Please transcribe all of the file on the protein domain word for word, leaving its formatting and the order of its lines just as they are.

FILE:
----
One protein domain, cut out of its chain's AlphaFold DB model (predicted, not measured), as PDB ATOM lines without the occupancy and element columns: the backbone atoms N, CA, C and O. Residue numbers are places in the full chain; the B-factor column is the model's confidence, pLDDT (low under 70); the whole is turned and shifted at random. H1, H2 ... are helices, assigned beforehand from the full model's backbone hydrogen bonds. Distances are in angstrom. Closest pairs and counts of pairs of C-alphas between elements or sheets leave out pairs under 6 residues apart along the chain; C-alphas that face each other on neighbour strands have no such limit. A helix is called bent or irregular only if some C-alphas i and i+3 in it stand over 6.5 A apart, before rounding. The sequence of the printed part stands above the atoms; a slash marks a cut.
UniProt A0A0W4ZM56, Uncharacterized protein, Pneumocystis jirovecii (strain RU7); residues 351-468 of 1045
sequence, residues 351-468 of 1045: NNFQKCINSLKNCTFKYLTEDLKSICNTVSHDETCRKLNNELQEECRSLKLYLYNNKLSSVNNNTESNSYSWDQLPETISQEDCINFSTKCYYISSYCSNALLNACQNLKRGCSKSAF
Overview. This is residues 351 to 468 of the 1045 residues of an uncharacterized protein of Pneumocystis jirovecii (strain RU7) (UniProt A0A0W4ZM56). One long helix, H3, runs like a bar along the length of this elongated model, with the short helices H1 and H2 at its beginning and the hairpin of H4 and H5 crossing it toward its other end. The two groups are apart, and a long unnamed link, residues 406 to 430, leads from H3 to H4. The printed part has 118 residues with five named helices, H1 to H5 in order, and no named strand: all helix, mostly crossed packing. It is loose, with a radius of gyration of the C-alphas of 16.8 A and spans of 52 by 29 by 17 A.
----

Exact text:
One protein domain, cut out of its chain's AlphaFold DB model (predicted, not measured), as PDB ATOM lines without the occupancy and element columns: the backbone atoms N, CA, C and O. Residue numbers are places in the full chain; the B-factor column is the model's confidence, pLDDT (low under 70); the whole is turned and shifted at random. H1, H2 ... are helices, assigned beforehand from the full model's backbone hydrogen bonds. Distances are in angstrom. Closest pairs and counts of pairs of C-alphas between elements or sheets leave out pairs under 6 residues apart along the chain; C-alphas that face each other on neighbour strands have no such limit. A helix is called bent or irregular only if some C-alphas i and i+3 in it stand over 6.5 A apart, before rounding. The sequence of the printed part stands above the atoms; a slash marks a cut.
UniProt A0A0W4ZM56, Uncharacterized protein, Pneumocystis jirovecii (strain RU7); residues 351-468 of 1045
sequence, residues 351-468 of 1045: NNFQKCINSLKNCTFKYLTEDLKSICNTVSHDETCRKLNNELQEECRSLKLYLYNNKLSSVNNNTESNSYSWDQLPETISQEDCINFSTKCYYISSYCSNALLNACQNLKRGCSKSAF
Overview. This is residues 351 to 468 of the 1045 residues of an uncharacterized protein of Pneumocystis jirovecii (strain RU7) (UniProt A0A0W4ZM56). One long helix, H3, runs like a bar along the length of this elongated model, with the short helices H1 and H2 at its beginning and the hairpin of H4 and H5 crossing it toward its other end. The two groups are apart, and a long unnamed link, residues 406 to 430, leads from H3 to H4. The printed part has 118 residues with five named helices, H1 to H5 in order, and no named strand: all helix, mostly crossed packing. It is loose, with a radius of gyration of the C-alphas of 16.8 A and spans of 52 by 29 by 17 A.